Washington, Aug 22 (IANS) An Indian origin journalist has been fired as the editor of the Los Angeles Times daily in a dramatic shake-up to move the daily more quickly into the digital age.
Davan Maharaj, who served as both editor and publisher since March 2016, was terminated on Monday along with three senior editors — Managing Editor Marc Duvoisin, Deputy Managing Editor for Digital Megan Garvey and Assistant Managing Editor of Investigations Matt Doig, the Los Angeles Times reported.
Maharaj, who became editor in late 2011, oversaw a period in which digital subscriptions and readership increased — but not as quickly as at larger, national papers.
A native of Trinidad, Maharaj started at the paper as an intern in 1989 and worked as a reporter in Orange County, Los Angeles, and east Africa.
His six-part series “Living on Pennies”, in collaboration with photographer Francine Orr, won the 2005 Ernie Pyle Award for human interest writing and prompted readers to donate tens of thousands of dollars to support aid agencies in Africa.
He later served as assistant foreign editor, as business editor and as managing editor. While he was editor, The LA Times won three Pulitzer Prizes.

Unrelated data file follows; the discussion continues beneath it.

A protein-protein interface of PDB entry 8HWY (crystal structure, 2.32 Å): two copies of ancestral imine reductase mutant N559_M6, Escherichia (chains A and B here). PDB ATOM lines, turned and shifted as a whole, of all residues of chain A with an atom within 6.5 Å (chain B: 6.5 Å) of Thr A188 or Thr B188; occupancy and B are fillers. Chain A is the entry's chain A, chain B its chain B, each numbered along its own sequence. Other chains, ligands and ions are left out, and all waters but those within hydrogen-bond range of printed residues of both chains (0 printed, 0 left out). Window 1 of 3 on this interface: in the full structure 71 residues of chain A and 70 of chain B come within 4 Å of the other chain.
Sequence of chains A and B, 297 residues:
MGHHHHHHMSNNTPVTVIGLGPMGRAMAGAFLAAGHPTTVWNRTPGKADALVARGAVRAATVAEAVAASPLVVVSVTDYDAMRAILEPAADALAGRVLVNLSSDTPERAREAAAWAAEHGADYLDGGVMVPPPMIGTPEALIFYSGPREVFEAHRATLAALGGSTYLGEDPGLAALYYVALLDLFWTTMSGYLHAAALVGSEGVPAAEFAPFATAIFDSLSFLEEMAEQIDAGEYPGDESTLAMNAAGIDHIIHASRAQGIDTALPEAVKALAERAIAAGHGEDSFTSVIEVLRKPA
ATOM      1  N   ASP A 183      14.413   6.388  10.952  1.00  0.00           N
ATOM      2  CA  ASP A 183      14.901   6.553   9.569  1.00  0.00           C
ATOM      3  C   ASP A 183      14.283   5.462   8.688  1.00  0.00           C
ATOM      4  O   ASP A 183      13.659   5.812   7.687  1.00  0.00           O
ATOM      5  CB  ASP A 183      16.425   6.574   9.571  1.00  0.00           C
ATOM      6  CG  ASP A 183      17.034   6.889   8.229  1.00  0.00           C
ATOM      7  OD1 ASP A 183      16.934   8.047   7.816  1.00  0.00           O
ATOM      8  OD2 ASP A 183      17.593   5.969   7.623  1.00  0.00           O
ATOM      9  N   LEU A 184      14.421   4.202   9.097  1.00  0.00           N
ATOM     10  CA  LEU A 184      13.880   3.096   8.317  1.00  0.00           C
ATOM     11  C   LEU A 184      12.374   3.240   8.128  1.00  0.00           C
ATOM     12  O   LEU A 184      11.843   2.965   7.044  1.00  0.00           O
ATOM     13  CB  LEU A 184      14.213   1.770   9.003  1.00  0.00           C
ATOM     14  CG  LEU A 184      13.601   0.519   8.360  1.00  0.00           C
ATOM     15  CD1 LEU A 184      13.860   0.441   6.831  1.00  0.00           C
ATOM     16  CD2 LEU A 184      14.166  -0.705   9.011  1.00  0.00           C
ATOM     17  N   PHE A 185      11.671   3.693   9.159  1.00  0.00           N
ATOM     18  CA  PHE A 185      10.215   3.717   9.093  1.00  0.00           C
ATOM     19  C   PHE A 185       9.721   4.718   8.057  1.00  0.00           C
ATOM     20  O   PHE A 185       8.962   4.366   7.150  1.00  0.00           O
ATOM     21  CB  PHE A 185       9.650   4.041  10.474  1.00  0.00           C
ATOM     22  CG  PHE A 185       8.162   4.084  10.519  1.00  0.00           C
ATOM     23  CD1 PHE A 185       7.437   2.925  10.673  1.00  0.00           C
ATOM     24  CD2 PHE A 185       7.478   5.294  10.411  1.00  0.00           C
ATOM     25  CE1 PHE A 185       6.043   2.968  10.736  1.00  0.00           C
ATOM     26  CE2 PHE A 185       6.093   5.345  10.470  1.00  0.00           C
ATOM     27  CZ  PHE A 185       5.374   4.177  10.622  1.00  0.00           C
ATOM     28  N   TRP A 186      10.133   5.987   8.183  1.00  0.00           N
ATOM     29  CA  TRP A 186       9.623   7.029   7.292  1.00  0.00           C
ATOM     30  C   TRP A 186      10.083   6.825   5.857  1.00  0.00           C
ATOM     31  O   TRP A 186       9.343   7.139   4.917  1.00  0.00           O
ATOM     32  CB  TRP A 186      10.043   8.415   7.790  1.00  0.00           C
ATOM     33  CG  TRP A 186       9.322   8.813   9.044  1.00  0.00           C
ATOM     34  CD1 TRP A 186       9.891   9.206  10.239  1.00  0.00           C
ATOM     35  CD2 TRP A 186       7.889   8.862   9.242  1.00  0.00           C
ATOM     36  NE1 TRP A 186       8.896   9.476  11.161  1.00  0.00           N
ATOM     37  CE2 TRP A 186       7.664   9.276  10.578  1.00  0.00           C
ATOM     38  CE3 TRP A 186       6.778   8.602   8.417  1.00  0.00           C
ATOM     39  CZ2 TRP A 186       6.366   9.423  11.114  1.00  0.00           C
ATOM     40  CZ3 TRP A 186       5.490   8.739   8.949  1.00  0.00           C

The shake-up was announced by Justin C. Dearborn, chief executive of Tronc, the parent company of The LA Times and eight other daily newspapers.
“During the last 28 years, it has been an honour working with the best journalists in a great American newsroom,” Maharaj said in an email. “They are indomitable, and I wish them well in their continued fight to serve our community. I’m proud of the work we’ve done.”
Maharaj was replaced by veteran media executive Ross Levinsohn, who was named Times publisher. Jim Kirk, who until last week was editor and publisher of the Chicago Sun-Times, was named interim executive editor.
The shake-up came just one month after the publication of an investigative report in The LA Times, which revealed that the former dean of the USC Keck School of Medicine had partied with a prostitute and drug dealers, including on campus.
Reporters working on the project approached senior corporate management to express concern about how Maharaj and Duvoisin handled the story. The reporters said they feared a possible conflict of interest with USC, which hosts the newspaper’s annual book festival. Tronc then began reviewing the matter.
Maharaj and Duvoisin defended the editing of the story to colleagues, noting that sensitive and complicated articles typically take months to report, edit and legally review.
Two other people at the Times were fired in addition to the top editors: Ana Mata, an executive assistant to Maharaj, and reporter Jill Leovy, the bestselling author of “Ghettoside: A True Story of Murder in America” and the wife of Duvoisin, the former managing editor.